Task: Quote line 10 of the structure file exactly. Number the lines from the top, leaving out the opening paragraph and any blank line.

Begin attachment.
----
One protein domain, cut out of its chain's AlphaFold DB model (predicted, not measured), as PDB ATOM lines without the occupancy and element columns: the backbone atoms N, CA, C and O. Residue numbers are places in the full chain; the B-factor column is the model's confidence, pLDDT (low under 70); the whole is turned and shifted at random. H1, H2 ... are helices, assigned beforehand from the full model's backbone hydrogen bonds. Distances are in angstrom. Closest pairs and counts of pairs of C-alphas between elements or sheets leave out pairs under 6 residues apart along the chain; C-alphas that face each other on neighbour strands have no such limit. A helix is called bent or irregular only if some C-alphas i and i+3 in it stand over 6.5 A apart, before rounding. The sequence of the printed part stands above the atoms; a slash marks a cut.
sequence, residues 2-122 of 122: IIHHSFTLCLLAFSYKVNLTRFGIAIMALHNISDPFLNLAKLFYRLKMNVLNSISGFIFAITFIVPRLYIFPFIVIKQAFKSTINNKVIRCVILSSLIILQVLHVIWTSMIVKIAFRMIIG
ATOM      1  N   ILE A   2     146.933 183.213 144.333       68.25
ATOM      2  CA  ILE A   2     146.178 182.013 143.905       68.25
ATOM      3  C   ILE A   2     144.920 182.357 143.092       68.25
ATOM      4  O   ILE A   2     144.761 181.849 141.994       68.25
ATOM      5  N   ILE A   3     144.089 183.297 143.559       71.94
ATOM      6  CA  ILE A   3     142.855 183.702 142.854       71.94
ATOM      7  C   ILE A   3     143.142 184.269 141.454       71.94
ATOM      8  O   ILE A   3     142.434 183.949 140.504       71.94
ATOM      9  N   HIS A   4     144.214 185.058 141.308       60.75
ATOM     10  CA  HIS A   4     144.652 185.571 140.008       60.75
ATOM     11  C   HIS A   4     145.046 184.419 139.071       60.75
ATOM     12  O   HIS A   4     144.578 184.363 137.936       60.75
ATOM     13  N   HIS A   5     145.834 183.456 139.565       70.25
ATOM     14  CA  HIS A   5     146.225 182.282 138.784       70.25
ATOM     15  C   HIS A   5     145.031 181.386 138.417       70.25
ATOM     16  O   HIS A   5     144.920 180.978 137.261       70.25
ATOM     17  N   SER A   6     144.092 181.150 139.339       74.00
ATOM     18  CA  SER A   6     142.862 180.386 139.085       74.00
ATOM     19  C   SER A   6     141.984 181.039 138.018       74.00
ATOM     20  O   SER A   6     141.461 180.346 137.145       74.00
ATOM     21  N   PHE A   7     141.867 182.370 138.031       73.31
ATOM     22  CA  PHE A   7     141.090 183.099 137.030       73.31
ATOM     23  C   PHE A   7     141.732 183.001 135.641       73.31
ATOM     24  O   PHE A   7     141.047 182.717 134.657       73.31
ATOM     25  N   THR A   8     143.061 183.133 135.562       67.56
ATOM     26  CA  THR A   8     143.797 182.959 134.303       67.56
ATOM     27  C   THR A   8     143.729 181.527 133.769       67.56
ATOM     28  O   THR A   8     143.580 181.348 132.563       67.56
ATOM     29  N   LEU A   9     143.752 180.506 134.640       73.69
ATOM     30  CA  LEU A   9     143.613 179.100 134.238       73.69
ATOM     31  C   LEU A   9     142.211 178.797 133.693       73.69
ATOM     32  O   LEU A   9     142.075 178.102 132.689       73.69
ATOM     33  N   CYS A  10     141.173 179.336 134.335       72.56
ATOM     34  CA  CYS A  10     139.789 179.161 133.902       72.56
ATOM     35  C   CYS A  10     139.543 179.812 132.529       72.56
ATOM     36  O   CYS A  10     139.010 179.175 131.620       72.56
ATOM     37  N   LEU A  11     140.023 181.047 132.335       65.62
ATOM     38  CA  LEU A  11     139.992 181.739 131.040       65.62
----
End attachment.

ATOM      9  N   HIS A   4     144.214 185.058 141.308       60.75